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State v. Faber

Court of Appeals of Iowa

September 13, 2017

STATE OF IOWA, Plaintiff-Appellee,
JONATHON A. FABER, Defendant-Appellant.

         Appeal from the Iowa District Court for Marshall County, Kim M. Riley, District Associate Judge.

         Jonathon Faber appeals the district court's denial of his challenge to the timeliness of the State's filing of the trial information.

          Amy M. Moore of Mid-Iowa Mediation & Law, P.L.L.C., Ames, for appellant.

          Thomas J. Miller, Attorney General, and Thomas J. Ogden, Assistant Attorney General, for appellee.

          Considered by Vogel, P.J., and Potterfield and Mullins, JJ.

          MULLINS, JUDGE

         Jonathon Faber was the driver of a vehicle involved in an automobile accident in which he was seriously injured in October 2015. A police officer dispatched to the scene determined Faber had been drinking. Faber was transported to a hospital. In the emergency room the officer read Faber the operating while intoxicated (OWI) implied consent advisory. Faber refused to answer questions without an attorney present. The officer asked for blood, breath, and urine samples, which Faber refused. Faber asked the officer to leave the hospital room, but the officer declined and then "told him he was being charged with OWI" and other charges. The officer did not issue written citations at the hospital, and Faber was transported to another hospital by air ambulance. Faber subsequently had a long period of rehabilitation for the injuries suffered in the accident.

         On March 3, 2016, Faber was arrested and charged with OWI. See Iowa Code § 321J.2 (2015). A trial information was filed Monday, April 18, 2016. Faber moved to dismiss for failure to file a speedy indictment, arguing he was arrested while at the hospital in October 2015, and the April 2016 filing of the trial information was therefore untimely or, in the alternative, the filing of the trial information was more than forty-five days after his formal arrest on March 3, 2016, and the application of the filing extension under Iowa Code section 4.1(34) would violate his due process rights. The district court overruled the motion. After a bench trial on the minutes, Faber was convicted and sentenced. He has appealed.

         "We review interpretations of the speedy indictment rule for errors at law." State v. Williams, 895 N.W.2d 856, 860 (Iowa 2017). "We are bound by the findings of fact of the district court if they are supported by substantial evidence." State v. Wing, 791 N.W.2d 243, 246 (Iowa 2010), overruled on other grounds by Williams, 895 N.W.2d at 864-67. We review constitutional due process issues de novo. See State v. Jackson, 878 N.W.2d 422, 428 (Iowa 2016).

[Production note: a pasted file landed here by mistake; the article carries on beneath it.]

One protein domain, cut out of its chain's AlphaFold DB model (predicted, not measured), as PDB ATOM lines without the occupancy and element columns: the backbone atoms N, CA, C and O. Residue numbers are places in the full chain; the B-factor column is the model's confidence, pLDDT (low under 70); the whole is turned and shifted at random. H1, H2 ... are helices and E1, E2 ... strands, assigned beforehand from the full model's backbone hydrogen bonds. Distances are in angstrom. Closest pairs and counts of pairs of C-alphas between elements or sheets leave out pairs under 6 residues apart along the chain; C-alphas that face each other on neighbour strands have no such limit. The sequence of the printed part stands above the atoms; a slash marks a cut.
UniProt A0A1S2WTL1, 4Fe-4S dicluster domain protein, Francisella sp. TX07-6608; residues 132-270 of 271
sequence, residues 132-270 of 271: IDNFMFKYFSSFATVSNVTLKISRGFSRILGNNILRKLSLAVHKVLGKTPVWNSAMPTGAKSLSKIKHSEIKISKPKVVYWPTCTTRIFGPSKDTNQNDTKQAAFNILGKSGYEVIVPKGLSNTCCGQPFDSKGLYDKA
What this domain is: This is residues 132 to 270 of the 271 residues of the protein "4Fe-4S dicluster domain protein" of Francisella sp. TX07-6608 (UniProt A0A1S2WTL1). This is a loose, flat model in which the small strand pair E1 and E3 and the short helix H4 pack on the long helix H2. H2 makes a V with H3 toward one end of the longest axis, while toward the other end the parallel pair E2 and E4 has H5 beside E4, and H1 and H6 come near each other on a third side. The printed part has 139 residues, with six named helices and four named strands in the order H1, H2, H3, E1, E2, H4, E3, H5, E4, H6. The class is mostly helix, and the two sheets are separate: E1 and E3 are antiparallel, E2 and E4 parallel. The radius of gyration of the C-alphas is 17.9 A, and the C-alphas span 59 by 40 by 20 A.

Faber argues the forty-five days for the State to file the trial information was triggered by the officer telling him at the hospital of the officer's intent to arrest him. Iowa's general rule is: "When an adult is arrested for the commission of a public offense . . . and an indictment is not found against the defendant within 45 days, the court must order the prosecution to be dismissed . . . ." Iowa R. Crim. P. 2.33(2)(a). He claims he was arrested at the hospital when the officer told Faber he intended to arrest and charge him with OWI.

         The parties filed their briefs on April 27, 2017. On May 25, 2017, the supreme court filed its opinion in State v. Williams, explaining what "arrest" now means for purposes of the speedy indictment rule: "The rule is triggered from the time a person is taken into custody, but only when the arrest is completed by taking the person before a magistrate for an initial appearance."[1] 895 N.W.2d at 867. Any subjective belief Faber had concerning the statements the officer made while they were both at the hospital is of no consequence. Under the facts of this case, the speedy indictment rule was triggered when Faber was arrested and charged with OWI on March 3, 2016, and not before.

         Faber also complains his due process rights were violated when the trial information was filed on Monday, April 18, 2016, forty-six days after his arrest. The forty-five day rule is among the rule provisions dictating the timing of certain events in the progress of a criminal case. Due process under the Iowa and United States Constitutions requires speedy progress of criminal cases, but neither document sets forth a specific time frame for satisfaction of due process. See U.S. Const. amend. VI; Iowa Const. art. 1, § 10. Rule 2.33(2)(a) is, by its terms, a rule of "public policy" intending to assure the timely disposition of criminal cases. The Iowa legislature has long declared the proper method of computing deadlines: "In computing time, the first day shall be excluded and the last included, unless the last falls on Sunday, in which case the time prescribed shall be extended so as to include the whole of the following Monday." Iowa Code § 4.1(34). The forty-fifth day for fling the trial information was Sunday, April 17, 2016. Faber's argument tries to elevate the forty-five day provision of court rule 2.33(2)(a) to constitutional stature, a stature that cannot be exceeded by application of legislative action to compute time. He cites no authority in support of either contention.[2] Filing the trial information on April 18, 2016, in compliance with Iowa Code section 4.1(34), did not violate rule 2.33(2) and did not violate Faber's constitutional rights to due process.


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